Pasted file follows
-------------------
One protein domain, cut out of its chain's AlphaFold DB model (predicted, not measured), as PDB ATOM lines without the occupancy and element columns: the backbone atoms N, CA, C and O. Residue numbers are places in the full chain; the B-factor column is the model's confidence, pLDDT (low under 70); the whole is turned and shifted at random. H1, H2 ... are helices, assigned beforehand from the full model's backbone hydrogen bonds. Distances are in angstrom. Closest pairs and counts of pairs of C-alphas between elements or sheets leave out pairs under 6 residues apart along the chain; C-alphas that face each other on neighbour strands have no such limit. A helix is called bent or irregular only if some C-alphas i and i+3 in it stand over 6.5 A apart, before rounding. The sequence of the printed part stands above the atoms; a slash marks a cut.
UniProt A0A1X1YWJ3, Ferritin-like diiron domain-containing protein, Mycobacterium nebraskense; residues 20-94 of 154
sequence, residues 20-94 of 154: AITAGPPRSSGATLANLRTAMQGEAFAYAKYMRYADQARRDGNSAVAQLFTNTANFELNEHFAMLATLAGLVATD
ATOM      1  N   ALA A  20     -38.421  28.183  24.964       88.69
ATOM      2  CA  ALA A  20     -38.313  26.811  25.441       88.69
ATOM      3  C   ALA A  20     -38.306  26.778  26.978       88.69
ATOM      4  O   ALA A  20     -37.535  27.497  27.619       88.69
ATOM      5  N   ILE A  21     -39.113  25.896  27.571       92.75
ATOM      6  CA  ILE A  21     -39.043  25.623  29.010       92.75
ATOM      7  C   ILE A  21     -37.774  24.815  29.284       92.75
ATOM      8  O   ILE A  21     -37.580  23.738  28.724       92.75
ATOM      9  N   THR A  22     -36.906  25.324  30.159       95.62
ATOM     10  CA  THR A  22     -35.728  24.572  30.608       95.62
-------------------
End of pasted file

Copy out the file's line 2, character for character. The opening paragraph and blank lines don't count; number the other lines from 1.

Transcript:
sequence, residues 20-94 of 154: AITAGPPRSSGATLANLRTAMQGEAFAYAKYMRYADQARRDGNSAVAQLFTNTANFELNEHFAMLATLAGLVATD